Moyo was once a respected academic and one of ZANU-PF's fiercest critics. If he were making the sort of statements today that he made five years ago, he would, undoubtedly, be branded an enemy of the State. But something happened and he joined the ruling party's team as its chief spin doctor. Zimbabweans became inured to his risible statements; they laughed at him and made him the butt of considerable humour.
But Moyo's statement, branding farmers as intolerable criminals, goes beyond being risible. It is a direct insult to all farmers - and, by implication, an insult to the intelligence of all Zimbabweans.
The man the independent Press had dubbed the "nutty professor" claims that the Commercial Farmers' Union is transforming itself into an unlawful political group "bent on usurping the power and authority of statutory bodies." His grounds for doing this are tenuous at best. By complaining that illegal invaders have led to the uncontrolled movement of cattle within Zimbabwe, Moyo alleges, the CFU is intending to create alarm that will lead to the cancellation of the country's valuable exports of beef to the European Union. Moyo says if such statements are to be made, the Department of Veterinary Services should make them.
And in another absurd case, Moyo says farmers should not complain that their cattle are being forced onto the country's roads, because the CFU is undermining the Zimbabwe Road Traffic Safety Board by making "unverified and false information that was intended to create alarm and despondency."
The minister forgets that the constitution guarantees freedom of speech. He also forgets just who has been breaking the law with impunity for the last 12 months. Neither farmers nor their union have broken the law, but Moyo's government has done so consistently and with impunity.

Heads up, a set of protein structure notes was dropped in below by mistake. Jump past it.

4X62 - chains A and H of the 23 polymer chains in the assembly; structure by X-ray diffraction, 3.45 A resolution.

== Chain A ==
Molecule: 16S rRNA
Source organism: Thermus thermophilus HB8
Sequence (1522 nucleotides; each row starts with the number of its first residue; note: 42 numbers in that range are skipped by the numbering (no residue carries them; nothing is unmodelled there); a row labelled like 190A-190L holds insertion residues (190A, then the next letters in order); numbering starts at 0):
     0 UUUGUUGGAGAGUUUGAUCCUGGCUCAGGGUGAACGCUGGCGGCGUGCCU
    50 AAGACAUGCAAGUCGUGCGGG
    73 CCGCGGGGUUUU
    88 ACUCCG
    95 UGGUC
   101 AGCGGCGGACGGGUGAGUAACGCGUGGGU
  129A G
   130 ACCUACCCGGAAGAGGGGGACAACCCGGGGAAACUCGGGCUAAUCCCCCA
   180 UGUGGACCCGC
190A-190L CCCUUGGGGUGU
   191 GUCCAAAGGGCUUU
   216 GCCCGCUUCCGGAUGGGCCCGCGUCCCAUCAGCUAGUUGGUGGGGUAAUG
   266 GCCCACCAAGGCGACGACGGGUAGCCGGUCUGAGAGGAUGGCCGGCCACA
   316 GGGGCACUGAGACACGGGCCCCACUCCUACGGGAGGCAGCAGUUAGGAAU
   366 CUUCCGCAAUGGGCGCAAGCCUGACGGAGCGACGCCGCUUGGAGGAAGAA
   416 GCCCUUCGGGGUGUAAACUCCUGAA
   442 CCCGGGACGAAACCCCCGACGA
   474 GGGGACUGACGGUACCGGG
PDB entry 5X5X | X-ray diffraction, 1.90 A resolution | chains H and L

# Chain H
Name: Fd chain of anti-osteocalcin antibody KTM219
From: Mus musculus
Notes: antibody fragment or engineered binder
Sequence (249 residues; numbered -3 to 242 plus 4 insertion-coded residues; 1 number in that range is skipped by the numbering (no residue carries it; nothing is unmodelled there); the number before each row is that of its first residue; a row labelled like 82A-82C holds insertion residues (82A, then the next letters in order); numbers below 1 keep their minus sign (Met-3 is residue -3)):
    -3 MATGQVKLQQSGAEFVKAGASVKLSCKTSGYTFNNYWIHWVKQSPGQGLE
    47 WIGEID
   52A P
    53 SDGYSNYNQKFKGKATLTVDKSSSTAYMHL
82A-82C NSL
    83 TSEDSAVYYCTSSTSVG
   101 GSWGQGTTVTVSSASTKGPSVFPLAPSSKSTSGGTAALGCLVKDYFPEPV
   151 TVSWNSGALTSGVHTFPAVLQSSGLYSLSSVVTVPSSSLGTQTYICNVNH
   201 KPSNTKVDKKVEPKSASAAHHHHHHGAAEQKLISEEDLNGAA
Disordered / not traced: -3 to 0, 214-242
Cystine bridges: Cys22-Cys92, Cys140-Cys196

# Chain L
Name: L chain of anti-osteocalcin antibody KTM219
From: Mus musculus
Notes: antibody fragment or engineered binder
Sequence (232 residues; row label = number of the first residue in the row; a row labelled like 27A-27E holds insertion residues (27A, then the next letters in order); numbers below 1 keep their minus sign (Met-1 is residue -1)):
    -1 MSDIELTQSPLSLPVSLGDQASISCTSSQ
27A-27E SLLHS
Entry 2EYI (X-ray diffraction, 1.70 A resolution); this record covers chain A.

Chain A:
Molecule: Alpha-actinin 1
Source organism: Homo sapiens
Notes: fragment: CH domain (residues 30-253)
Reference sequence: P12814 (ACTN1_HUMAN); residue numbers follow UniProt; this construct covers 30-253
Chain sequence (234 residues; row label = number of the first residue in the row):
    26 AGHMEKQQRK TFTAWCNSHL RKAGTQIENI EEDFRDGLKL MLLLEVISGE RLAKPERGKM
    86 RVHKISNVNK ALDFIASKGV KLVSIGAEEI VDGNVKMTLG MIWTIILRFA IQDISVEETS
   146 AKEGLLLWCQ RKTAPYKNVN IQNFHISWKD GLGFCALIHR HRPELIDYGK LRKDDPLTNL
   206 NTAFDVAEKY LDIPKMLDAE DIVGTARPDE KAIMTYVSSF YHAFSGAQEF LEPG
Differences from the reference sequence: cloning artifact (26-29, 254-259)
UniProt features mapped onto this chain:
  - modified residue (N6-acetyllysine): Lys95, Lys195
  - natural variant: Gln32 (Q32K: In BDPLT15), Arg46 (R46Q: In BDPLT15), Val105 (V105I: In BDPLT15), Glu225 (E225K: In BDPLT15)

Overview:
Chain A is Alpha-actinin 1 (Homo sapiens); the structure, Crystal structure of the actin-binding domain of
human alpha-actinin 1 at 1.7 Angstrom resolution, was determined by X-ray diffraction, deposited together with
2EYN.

This means that Moyo is either lying to the nation - or he has a very low opinion of the electorate's intelligence.
Professor Moyo needs to understand that the free movement of cattle is a very serious issue; an issue that places the livelihoods of a great many farmers at risk. No farmer benefiting from exports to the EU would want to see them ended. On the contrary, they want to see them entrenched and managed properly. Moyo suggests that by highlighting the fact that his government has set in motion a train of events that will, in all likelihood, put an end to exports of beef, the farmers are themselves to blame. Perhaps he believes the illegal movement of cattle should be a well guarded secret, that farmers and invaders should brush the issue under the carpet and pretend it isn't happening.
But Moyo also needs to understand that colluding with illegal invaders, and colluding with his rogue government, would be a dishonest course of action. He needs to know that farmers and their union have not broken the law - rather, they are trying to salvage an economy Moyo's party and government have all but destroyed.
Moyo's doublespeak will fool no one. It will not fool the Zimbabwean electorate, it will not fool farmers - and it will not fool the EU inspectors. And if the EU inspectorate gives Zimbabwe a reprieve, it will not be because they are condoning illegality, it will be because they've been magnanimous.
When Zimbabwe's debacle is over and some sense of normality has returned, Moyo will be called to account for his words. He will, without doubt, live out his days in ignominy. That means that farmers should treat his irrational outbursts with the derision they deserve, because taking this man seriously is hardly worthwhile - even if he apologises for his insulting statements.
Editor- The Farmer
POLITICS in Zimbabwe have never been quite this cynical. Nor have the effects of politics on organised agriculture ever been so potentially disastrous. Take the Bikita West by election for example. Commercial farmers might wonder what an election in a communal land constituency might have to do with them, but the truth is that it has quite a lot to do with farmers - and with the rest of Zimbabwe, too.